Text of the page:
Warm and Fuzzy

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Dedicated to Digging for Truth, Blasting the Myths, and Etching Reality in Stone.

We recently came across a small magazine ad for an aggregate company.

It’s just an average “PR” piece that talks very briefly about the importance of gravel, and refers to what the company has done to accommodate a “resident Osprey” by erecting a “nesting platform.”

 It’s the kind of “blurb” that most, if not all readers scan, think “isn’t that nice” and then continue to read through the magazine with a slightly warm fuzzy feeling in the back of their brain.

 ospreyad

But perhaps we should look a little closer at this situation to see what it really stands for, and what was deliberately left out.

 1)      Do you think that that the employees at the open-pit mine site saw the Osprey circling in the air one day and decided that it would be “just peachy” if they built a platform to see if they could attract that wayward bird to nest on it? Or, do you believe that maybe this was the natural habitat for the Osprey that was obliterated by the gravel company when they decimated the land to make millions of dollars? Do you believe it was part of the MNR license agreement? Or do you believe it was done as a show of being a great corporate citizen? You decide.

2)      Were there any other considerations given to the habitat of any other bird that may have been calling this area their home? You know, Blue Jays, Robins, Blue Birds, Swallows, Sparrows, and the list goes on… Or were they not part of the license agreement?

3)      We’re not big fans of raccoons, but were there any provisions made for them? How about a fox? Maybe a porcupine? Squirrel? Chipmunk? Skunk? Deer? Pheasants? Did the oh-so-considerate operators build them any kind of accommodations, or just plough them under?

4)      We really do believe it’s awesome that there are fish in the “lake” as it is called.  But before it became a “lake” it was a “water table.” How many millions of gallons of fresh water is lost each year through evaporation due to the water table being exposed so gravel can be mined and the company can make as much money as possible in their operation? Did the company do any kind of studies to show what happens when hundreds of acres of water table are permanently disturbed? Is this exposure causing massive damage to the aquifer? We don’t see any of this in the ad.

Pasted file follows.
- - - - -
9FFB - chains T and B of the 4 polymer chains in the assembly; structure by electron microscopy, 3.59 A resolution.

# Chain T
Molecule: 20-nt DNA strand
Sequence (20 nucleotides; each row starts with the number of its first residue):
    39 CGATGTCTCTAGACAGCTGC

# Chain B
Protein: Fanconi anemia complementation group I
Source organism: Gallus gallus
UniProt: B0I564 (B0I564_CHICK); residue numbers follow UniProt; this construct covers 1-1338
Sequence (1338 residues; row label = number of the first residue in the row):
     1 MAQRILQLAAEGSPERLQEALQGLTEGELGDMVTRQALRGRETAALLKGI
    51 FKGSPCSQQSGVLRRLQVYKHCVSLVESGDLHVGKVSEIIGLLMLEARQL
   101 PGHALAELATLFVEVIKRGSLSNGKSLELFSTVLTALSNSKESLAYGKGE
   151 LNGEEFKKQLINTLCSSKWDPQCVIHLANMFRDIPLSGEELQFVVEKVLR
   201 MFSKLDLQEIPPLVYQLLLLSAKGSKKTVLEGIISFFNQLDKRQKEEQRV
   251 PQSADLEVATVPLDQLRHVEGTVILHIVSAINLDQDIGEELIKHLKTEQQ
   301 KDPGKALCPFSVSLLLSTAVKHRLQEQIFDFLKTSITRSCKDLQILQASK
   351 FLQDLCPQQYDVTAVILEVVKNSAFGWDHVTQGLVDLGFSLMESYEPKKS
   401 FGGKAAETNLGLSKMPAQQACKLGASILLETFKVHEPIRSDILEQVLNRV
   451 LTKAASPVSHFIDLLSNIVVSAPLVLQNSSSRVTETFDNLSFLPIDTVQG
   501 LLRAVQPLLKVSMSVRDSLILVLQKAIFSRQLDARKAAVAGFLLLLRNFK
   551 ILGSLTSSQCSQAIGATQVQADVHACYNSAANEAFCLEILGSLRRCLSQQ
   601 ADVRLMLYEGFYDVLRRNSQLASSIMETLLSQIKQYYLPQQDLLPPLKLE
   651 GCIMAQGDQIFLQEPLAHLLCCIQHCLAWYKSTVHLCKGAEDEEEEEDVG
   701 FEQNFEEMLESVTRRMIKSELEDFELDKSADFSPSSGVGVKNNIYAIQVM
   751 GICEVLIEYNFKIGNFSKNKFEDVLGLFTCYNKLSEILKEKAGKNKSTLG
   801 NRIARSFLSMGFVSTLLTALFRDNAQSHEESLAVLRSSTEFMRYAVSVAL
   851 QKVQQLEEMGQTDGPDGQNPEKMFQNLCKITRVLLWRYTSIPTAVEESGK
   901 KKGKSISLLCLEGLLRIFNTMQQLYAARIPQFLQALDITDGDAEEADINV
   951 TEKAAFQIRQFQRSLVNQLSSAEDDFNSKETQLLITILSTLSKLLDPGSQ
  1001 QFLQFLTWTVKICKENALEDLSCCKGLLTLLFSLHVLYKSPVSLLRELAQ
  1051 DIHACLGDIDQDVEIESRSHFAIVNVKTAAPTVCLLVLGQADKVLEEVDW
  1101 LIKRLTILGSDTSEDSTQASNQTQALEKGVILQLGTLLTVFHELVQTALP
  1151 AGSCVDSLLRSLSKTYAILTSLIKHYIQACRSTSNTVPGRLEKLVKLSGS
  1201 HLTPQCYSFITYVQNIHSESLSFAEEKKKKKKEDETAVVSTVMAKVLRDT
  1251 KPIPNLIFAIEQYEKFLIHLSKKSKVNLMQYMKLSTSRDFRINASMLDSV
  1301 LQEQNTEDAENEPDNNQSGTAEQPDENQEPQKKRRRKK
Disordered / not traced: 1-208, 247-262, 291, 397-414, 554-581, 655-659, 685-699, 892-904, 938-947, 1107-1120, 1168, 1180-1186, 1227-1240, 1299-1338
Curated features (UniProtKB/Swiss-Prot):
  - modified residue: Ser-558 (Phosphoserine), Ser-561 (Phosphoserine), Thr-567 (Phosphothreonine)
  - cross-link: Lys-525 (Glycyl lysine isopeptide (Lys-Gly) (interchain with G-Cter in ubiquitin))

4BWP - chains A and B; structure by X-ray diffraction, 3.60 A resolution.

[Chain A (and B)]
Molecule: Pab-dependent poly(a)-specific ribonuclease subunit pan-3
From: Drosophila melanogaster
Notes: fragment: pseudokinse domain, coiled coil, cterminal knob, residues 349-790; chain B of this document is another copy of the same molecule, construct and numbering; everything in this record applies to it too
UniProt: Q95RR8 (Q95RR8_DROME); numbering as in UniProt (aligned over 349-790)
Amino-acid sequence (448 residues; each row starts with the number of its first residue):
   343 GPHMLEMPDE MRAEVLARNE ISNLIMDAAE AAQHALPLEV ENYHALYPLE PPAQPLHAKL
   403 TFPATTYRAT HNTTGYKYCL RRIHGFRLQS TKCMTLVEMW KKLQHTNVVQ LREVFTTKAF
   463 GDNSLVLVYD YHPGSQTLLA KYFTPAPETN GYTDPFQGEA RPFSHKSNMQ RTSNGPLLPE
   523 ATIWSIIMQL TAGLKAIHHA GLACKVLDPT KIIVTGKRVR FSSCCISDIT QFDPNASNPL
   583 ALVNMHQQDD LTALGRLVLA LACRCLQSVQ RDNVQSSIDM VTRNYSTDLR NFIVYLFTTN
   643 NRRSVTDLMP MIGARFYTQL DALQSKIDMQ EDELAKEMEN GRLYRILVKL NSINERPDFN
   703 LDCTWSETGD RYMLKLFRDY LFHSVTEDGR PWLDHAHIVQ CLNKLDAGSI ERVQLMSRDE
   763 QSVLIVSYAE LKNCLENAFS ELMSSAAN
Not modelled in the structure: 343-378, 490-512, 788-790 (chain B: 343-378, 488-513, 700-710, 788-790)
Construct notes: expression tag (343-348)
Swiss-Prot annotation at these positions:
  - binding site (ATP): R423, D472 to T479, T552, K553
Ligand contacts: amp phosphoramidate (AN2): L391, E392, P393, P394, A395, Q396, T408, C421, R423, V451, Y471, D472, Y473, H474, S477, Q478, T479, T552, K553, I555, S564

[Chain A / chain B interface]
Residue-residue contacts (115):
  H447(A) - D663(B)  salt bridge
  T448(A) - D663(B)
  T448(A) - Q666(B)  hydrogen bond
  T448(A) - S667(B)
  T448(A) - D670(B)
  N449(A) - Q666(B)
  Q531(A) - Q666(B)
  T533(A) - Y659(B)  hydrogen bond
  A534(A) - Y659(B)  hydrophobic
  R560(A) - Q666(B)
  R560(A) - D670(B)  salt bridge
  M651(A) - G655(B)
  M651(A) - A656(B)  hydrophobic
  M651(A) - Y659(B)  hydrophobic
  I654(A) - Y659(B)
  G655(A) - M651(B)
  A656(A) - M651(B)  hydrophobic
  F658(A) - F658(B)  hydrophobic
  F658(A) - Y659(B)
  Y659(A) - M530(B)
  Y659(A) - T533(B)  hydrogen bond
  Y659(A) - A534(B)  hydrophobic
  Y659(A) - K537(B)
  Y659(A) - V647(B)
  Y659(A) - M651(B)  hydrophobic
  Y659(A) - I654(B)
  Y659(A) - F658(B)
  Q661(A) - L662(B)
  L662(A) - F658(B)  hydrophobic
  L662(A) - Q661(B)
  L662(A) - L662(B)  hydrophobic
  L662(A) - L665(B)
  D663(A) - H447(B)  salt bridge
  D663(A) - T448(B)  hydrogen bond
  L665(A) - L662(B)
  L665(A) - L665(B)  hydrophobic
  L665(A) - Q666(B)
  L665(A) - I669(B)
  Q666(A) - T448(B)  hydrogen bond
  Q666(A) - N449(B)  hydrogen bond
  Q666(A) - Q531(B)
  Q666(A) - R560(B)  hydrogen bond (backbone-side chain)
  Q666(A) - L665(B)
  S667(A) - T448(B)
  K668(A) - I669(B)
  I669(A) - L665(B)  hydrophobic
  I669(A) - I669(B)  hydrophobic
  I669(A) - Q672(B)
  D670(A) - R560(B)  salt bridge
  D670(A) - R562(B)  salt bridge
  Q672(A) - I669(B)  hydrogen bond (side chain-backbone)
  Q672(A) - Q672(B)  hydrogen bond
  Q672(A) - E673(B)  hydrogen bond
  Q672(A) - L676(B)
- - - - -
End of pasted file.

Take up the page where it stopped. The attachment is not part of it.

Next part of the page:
5)      And speaking of accommodations and “building homes for all of us”, how many residential properties do aggregate companies devalue in their quest for profits? How many homeowners have lost their life savings due to a pit or quarry moving in next to them? Why was that not part of the ‘feel good’ ad?

 In conclusion, we really do believe that “when done properly” aggregate extraction can be beneficial to us all. But we have a long way to go before we reach that “platitude”

Read the ad one more time … are you still feeling warm and fuzzy?

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Getting Stoned … or Getting Out of the Stone Age?

Dedicated to Digging for Truth, Blasting the Myths, and Etching Reality in Stone.

Hempcrete Could Change The Way We Build …

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When it comes to new and sustainable housing ideas, it seems to always be about creating a more efficient home in terms of insulation, lighting, electricity etc. Mainstream belief on the subject would have you believe that top corporations and government projects are working with the best possible technology to bring forth solutions that work and are going to be great for the environment. If that was truly the case, we can guarantee you that the whole world would be using Hempcrete right now. Haven’t heard of it? … Not too surprised.